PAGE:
Between soundless, meandering flashbacks accompanied by character voice overs and static shots of the players onstage addressing the camera, the film dives deep into the legend’s origins, the lady’s perpetual feelings of loss and sorrow, and an original narrative take on why she now haunts Durand Eastman beach.
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“My father was really interested in what you would call strange phenomenon,” she said. “We used to go on trips all the time to visit places that were supposedly haunted or had some significance.”
Though initially conceived as a play, “Blowing off the Lake” was reshaped into a film after Schermerhorn and director Maria Brandt realized the potential behind its visual depictions of confinement both physical and emotional. “It's very poetic and (overlaps) with a lot of repetition that feels like waves,” Brandt said. “(It shows) the way the lady herself is stuck in her own cycle of loss and mourning.”
The film blends elements of cinema and theater together, marking a new experience for both Schermerhorn and Brandt, who each specialize in playwriting. Overall, the two filmmakers feel the medium they chose did the concept justice by allowing it to transcend its theatrical confines. “If we were to do it as a stage version, it would be totally different,” Brandt said. “I think this version you'll see is not anything that could happen on the stage.”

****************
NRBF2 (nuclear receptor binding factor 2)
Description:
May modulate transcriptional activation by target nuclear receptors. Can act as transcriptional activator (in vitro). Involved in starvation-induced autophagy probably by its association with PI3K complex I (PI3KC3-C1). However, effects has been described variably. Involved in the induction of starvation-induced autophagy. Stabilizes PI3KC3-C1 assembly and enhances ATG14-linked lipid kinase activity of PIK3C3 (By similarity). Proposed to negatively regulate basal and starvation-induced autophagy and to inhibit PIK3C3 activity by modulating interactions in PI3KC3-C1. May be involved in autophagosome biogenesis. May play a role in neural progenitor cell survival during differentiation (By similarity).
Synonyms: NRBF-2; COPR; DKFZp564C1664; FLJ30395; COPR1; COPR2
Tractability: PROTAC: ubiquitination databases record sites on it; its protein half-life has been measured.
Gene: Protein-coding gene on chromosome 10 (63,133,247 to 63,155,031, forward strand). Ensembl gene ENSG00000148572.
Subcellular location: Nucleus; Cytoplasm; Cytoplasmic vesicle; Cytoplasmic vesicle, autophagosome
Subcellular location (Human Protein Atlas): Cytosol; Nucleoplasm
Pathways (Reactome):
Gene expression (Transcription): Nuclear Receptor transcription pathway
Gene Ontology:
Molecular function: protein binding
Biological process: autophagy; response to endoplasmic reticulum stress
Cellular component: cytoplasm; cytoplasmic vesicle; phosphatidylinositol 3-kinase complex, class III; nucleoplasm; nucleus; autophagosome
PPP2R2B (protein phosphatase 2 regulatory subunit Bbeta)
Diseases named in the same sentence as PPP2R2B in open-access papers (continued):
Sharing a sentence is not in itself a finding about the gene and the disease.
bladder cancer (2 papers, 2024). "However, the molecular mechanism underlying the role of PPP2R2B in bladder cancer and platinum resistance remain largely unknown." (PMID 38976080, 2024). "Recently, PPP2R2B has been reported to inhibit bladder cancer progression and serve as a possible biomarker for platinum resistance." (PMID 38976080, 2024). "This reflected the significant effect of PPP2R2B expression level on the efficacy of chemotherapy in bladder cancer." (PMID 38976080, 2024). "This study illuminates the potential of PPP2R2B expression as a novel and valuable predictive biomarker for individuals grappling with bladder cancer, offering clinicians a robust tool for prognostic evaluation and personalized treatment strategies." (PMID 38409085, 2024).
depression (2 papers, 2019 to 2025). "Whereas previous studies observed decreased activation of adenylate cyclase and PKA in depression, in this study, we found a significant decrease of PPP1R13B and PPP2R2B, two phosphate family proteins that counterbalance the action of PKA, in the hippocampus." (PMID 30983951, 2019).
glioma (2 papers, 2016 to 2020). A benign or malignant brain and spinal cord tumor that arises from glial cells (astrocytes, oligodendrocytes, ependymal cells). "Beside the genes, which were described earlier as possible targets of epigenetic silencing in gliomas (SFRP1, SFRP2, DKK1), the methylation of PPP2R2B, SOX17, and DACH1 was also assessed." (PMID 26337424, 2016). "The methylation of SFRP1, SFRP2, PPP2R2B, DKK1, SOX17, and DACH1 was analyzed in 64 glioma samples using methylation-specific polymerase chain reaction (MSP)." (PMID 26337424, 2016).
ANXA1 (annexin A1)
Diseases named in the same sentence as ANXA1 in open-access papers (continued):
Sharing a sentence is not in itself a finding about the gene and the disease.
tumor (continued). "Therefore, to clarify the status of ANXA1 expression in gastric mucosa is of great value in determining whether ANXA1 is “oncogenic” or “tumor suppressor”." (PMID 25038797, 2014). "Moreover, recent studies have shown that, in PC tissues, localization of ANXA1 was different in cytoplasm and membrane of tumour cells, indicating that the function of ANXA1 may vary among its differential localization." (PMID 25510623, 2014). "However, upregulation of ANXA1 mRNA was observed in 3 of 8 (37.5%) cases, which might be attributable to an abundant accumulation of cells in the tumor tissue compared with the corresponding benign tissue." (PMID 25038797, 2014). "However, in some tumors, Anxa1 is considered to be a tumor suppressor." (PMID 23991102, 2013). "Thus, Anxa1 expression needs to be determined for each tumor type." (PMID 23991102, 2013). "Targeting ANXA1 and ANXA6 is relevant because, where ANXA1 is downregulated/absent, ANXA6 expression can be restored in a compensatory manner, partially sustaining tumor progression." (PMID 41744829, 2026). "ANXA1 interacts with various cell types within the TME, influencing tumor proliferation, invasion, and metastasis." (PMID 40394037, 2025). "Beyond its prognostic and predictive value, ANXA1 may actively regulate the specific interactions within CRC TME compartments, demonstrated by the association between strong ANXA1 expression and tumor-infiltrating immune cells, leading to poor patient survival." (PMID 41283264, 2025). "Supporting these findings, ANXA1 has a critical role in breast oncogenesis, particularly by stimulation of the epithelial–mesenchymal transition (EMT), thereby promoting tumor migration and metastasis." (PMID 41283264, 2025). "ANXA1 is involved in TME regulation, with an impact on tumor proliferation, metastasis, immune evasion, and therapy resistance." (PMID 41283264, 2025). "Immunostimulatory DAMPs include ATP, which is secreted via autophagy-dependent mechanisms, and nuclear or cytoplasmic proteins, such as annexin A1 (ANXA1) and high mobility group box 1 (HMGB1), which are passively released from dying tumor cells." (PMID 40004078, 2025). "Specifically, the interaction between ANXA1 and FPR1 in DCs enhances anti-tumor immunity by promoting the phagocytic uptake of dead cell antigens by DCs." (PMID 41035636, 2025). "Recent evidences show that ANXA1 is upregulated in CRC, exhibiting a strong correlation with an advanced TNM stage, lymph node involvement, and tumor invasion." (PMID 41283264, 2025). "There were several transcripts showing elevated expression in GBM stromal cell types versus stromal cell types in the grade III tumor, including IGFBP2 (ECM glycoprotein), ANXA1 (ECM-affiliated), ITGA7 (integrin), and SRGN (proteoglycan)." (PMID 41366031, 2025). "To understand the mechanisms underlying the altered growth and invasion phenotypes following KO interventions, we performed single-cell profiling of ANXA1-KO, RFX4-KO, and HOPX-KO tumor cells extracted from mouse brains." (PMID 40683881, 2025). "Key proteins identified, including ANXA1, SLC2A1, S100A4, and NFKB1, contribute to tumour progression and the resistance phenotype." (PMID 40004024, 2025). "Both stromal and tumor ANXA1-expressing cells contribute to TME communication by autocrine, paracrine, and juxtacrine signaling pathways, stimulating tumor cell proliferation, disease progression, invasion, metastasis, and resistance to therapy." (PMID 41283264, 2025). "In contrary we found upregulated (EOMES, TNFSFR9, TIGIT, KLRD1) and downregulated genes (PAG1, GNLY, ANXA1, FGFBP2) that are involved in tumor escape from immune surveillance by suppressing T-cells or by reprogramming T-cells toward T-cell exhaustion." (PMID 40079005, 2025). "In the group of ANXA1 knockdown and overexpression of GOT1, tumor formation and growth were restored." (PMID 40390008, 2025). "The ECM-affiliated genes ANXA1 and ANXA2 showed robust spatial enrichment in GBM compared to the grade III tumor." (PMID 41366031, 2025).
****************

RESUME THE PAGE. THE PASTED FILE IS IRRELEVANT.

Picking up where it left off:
The experience also charted new territory for actor Christopher C. Conway, who described the film as “fairly unique and abstract.” He stars in the film as a traveling rogue, and was drawn to the project by its timeless, fairy tale-like atmosphere, as well as Schermerhorn’s open-ended script.
“As an actor, it's all about the text and it's all about the language,” Conway said. “There was really a poetry that was working in this. You sort of walk this fine line between literal and metaphorical.” Conway’s cat, Cousin Harold, also appears in the film as Old Tom, a feline whose presence recurs throughout the story.
Through its eerie subject matter, Schermerhorn hopes “Blowing off the Lake” will spark viewers’ own curiosity in exploring local myths and the supernatural.
“I hope [viewers] start walking up on Lake Ontario and looking for the white lady,” Schermerhorn said, adding that the legend’s local ties are another point of interest for the film. “These white lady, weeping lady myths happen all over the world on a body of water. It's just fascinating that Rochester has our own.”
Ethan Stinson is a Goldring Arts Journalism and Communication graduate student at the Newhouse School of Public Communications, Syracuse University. The cohort previewed Fringe as part of a summer class.